American Immigration Policy, a Reappraisal

By William S. Bernard; Carolyn Zeleny et al. | Go to book overview
Save to active project

8
Effect of Immigration on American Population Growth

An intelligent attitude toward immigration necessarily depends on an understanding of the problems of population. An immigration policy based on restriction, as is our quota system, is inevitably a policy that affects population. It is a commonplace that the population of a country can increase in only two ways: through a surplus of births over deaths, and through immigration. Furthermore, whether the population of a country is increasing, remaining static, or declining will affect our attitude toward the desirability of immigration in general and the amount of immigration that should be permitted.

The population growth of the present area of the United States has been the most rapid in recorded history. Inhabited by a few hundred thousand Indians in the early seventeenth century, the continental United States in 1947 contains more than 141,000,000 inhabitants. By 1700 the colonial population had grown to 275,000, by 1750 to 1,207,000, and by 1790 to 3,929,000. There was continuous immigration from Europe during this period, and the native birth rate was at an extremely high level. There was a fairly high rate of increase until 1890, a slow decline in the rate until 1920, and the sharp decline for the decade 1930-1940 (see Appendix E, Table XII).

No official records were made of immigration prior to 1820. However, a reliable estimate places the number of immigrants between 1790 and 1820 at 250,000. Between 1820 and 1945 inclu

-155-

Notes for this page

Add a new note
If you are trying to select text to create highlights or citations, remember that you must now click or tap on the first word, and then click or tap on the last word.
Loading One moment ...
Project items
Notes
Cite this page

Cited page

Style
Citations are available only to our active members.
Sign up now to cite pages or passages in MLA, APA and Chicago citation styles.

Cited page

Bookmark this page
American Immigration Policy, a Reappraisal
Settings

Settings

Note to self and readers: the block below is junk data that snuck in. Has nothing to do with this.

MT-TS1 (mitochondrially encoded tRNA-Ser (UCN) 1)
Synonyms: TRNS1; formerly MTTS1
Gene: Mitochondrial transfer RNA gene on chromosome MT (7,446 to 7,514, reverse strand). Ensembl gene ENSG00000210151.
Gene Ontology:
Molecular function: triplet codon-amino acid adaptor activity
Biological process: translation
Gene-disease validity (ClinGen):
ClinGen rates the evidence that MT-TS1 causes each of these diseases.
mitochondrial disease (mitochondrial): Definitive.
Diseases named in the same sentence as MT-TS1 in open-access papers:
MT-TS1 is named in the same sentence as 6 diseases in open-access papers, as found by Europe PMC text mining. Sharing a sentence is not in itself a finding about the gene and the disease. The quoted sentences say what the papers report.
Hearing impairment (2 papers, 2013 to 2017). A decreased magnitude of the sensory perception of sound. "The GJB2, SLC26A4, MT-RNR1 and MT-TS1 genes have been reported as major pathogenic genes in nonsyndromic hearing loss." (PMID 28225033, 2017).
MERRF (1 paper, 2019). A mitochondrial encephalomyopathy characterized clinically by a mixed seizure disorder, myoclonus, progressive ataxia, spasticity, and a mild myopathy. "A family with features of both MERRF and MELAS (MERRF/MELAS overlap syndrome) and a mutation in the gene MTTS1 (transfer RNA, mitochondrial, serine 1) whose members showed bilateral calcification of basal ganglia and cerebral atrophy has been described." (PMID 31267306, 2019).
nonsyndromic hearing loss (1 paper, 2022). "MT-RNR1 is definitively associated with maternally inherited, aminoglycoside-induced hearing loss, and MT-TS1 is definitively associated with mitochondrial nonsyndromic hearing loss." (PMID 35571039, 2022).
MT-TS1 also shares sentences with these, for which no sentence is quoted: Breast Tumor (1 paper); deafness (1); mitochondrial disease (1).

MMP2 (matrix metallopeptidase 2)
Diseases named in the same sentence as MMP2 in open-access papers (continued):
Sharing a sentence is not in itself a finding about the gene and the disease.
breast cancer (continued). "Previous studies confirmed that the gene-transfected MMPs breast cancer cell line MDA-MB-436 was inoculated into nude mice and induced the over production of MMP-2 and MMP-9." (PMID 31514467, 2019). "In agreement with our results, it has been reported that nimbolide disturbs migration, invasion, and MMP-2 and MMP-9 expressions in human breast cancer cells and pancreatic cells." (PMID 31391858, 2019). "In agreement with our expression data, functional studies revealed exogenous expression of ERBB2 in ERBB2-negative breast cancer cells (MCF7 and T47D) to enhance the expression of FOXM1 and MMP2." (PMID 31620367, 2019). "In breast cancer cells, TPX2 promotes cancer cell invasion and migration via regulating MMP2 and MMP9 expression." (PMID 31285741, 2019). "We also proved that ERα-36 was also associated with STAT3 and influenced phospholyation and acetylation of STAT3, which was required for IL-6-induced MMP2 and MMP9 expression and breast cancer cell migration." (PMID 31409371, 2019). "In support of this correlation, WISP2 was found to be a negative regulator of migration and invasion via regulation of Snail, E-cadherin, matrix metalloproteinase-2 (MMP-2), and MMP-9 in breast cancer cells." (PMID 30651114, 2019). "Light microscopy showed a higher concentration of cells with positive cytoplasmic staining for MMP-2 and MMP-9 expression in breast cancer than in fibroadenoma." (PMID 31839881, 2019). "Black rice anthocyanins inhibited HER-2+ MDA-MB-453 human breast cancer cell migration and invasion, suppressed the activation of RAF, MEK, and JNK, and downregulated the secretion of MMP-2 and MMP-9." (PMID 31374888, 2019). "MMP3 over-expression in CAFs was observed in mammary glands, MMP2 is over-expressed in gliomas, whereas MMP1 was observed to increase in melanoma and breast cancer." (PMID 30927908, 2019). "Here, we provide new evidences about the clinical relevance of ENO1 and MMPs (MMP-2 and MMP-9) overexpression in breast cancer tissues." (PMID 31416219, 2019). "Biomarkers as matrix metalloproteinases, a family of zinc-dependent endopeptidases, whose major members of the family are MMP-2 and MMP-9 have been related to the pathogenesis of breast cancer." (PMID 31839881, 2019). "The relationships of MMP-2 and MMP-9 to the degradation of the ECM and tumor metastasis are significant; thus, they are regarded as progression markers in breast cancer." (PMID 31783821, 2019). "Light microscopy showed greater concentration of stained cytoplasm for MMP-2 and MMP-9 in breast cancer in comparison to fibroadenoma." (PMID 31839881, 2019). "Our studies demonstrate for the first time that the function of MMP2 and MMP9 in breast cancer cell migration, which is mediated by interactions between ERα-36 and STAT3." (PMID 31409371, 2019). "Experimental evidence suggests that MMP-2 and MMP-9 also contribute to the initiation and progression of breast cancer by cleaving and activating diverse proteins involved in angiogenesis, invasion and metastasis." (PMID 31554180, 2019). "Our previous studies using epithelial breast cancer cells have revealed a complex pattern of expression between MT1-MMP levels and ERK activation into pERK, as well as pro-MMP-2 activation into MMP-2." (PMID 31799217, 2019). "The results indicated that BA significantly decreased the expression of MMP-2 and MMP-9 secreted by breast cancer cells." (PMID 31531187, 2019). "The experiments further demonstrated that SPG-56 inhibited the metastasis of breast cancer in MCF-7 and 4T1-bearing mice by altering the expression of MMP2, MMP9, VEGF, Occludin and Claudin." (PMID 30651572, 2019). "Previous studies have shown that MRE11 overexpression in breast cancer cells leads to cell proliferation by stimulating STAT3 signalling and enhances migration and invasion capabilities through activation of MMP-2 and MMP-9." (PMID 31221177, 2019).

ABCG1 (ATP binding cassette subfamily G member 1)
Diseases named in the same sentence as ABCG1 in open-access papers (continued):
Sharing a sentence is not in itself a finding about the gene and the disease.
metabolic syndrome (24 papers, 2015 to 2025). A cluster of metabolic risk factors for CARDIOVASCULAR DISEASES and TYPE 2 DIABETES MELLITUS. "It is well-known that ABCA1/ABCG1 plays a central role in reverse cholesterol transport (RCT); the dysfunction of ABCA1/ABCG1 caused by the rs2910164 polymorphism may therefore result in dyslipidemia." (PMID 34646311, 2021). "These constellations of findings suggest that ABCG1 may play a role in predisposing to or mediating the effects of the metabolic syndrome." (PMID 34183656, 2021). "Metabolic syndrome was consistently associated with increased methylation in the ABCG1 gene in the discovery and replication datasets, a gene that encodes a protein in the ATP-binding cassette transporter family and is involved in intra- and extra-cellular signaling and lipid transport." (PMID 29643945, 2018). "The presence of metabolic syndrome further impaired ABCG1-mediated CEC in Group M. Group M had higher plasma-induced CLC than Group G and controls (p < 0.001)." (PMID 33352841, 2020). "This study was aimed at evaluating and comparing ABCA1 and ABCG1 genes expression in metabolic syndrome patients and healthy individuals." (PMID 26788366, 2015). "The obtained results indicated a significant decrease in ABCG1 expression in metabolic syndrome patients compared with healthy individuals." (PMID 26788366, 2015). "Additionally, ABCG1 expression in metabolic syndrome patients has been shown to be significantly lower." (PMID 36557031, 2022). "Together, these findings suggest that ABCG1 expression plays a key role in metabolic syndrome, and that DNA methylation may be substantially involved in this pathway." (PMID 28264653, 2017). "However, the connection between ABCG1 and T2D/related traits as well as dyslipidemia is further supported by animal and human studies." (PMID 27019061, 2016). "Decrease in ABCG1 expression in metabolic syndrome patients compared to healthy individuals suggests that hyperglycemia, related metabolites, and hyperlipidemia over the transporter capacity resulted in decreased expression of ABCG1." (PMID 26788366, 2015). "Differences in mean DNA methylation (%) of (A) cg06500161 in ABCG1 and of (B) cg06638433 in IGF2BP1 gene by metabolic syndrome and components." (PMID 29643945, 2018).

Typeface
Text size Smaller Larger
Search within

Search within this book

Look up

Look up a word

  • Dictionary
  • Thesaurus
Please submit a word or phrase above.
Print this page

Print this page

Why can't I print more than one page at a time?

While we understand printed pages are helpful to our users, this limitation is necessary to help protect our publishers' copyrighted material and prevent its unlawful distribution. We are sorry for any inconvenience.
Full screen
/ 341

matching results for page

Cited passage

Style
Citations are available only to our active members.
Sign up now to cite pages or passages in MLA, APA and Chicago citation styles.

Cited passage

Welcome to the new Questia Reader

The Questia Reader has been updated to provide you with an even better online reading experience.  It is now 100% Responsive, which means you can read our books and articles on any sized device you wish.  All of your favorite tools like notes, highlights, and citations are still here, but the way you select text has been updated to be easier to use, especially on touchscreen devices.  Here's how:

1. Click or tap the first word you want to select.
2. Click or tap the last word you want to select.

OK, got it!

Thanks for trying Questia!

Please continue trying out our research tools, but please note, full functionality is available only to our active members.

Your work will be lost once you leave this Web page.

For full access in an ad-free environment, sign up now for a FREE, 1-day trial.

Already a member? Log in now.

Are you sure you want to delete this highlight?